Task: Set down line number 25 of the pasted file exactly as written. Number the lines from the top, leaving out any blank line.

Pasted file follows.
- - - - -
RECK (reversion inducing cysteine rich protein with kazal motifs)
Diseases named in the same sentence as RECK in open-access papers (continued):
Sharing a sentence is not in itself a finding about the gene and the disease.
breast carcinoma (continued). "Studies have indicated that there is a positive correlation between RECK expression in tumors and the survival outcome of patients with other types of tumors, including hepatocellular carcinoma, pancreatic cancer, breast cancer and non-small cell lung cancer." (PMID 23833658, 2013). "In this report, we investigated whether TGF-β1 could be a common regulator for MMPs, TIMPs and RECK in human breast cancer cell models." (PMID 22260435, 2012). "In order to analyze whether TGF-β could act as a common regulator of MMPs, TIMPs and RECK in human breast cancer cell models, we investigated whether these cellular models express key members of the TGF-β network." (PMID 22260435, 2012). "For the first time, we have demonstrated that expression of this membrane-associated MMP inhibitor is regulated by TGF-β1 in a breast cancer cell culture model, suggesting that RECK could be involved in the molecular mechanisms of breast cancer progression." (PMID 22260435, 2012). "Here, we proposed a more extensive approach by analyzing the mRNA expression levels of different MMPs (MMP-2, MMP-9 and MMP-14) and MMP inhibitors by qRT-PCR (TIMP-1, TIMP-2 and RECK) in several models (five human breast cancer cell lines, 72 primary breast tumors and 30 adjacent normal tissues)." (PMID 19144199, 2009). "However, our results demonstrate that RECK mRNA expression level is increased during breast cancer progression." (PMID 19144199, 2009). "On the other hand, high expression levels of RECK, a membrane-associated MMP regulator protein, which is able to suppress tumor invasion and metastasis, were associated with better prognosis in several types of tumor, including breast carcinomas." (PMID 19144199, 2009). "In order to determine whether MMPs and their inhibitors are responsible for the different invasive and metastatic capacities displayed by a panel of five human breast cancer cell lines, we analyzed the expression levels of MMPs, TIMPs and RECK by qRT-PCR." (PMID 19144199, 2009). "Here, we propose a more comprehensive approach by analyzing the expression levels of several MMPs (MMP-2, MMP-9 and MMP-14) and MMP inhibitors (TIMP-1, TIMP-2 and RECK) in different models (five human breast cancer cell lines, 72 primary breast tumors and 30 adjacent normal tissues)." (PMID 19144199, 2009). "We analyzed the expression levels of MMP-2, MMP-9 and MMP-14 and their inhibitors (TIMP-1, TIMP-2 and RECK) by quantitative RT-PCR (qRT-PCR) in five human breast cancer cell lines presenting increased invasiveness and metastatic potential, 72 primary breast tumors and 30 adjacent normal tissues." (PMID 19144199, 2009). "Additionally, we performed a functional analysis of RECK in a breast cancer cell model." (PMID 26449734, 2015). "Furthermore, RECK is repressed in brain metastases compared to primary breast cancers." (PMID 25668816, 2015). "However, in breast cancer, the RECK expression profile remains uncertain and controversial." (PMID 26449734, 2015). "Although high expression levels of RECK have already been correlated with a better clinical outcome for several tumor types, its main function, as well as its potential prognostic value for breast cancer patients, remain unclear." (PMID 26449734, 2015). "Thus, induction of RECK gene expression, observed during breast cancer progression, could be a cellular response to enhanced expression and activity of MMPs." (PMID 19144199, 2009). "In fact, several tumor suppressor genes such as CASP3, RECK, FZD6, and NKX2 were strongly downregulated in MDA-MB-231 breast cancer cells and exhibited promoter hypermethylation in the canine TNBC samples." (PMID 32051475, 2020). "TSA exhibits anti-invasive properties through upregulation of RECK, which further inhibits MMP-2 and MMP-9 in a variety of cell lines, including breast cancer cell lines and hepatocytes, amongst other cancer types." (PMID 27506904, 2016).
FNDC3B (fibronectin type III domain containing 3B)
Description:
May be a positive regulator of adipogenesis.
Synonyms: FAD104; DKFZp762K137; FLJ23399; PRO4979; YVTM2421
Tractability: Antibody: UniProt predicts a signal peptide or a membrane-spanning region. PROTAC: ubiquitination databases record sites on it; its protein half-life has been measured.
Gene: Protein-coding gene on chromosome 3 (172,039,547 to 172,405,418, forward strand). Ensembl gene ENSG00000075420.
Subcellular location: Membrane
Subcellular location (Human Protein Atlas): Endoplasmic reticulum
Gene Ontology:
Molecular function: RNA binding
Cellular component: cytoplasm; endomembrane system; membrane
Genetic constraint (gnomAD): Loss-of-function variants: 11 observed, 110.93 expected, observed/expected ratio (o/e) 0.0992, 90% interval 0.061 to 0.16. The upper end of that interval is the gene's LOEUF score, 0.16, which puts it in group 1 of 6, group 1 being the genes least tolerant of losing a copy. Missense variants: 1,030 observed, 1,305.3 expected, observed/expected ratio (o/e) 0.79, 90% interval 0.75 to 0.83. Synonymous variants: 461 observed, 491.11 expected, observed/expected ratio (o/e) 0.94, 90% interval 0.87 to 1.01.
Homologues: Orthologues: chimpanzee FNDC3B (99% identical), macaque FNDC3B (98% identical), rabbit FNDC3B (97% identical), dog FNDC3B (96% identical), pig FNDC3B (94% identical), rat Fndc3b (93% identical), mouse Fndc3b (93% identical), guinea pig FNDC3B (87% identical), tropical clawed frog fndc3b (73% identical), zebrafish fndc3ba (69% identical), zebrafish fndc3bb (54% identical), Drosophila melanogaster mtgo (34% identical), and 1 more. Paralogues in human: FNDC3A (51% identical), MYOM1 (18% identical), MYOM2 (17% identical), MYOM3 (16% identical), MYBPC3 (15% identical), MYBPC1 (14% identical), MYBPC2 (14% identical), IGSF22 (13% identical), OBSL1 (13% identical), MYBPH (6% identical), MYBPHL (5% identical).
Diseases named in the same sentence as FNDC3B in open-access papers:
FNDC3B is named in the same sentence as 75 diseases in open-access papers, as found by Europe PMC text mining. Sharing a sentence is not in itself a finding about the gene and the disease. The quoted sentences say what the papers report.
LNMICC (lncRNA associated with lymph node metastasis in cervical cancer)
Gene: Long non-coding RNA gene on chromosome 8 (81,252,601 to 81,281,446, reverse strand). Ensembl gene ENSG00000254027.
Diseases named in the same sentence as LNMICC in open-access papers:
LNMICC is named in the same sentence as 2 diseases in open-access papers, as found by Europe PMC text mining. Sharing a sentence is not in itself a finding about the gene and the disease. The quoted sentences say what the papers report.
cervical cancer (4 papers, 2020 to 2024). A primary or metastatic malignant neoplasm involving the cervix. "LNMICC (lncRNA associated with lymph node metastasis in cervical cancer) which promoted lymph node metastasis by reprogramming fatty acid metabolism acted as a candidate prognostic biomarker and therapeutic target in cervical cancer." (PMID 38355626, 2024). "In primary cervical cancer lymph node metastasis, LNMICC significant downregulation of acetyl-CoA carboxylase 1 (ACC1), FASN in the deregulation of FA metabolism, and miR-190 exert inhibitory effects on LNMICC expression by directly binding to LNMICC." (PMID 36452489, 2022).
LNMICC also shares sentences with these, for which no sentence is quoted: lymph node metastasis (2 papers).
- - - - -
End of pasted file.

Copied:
LNMICC also shares sentences with these, for which no sentence is quoted: lymph node metastasis (2 papers).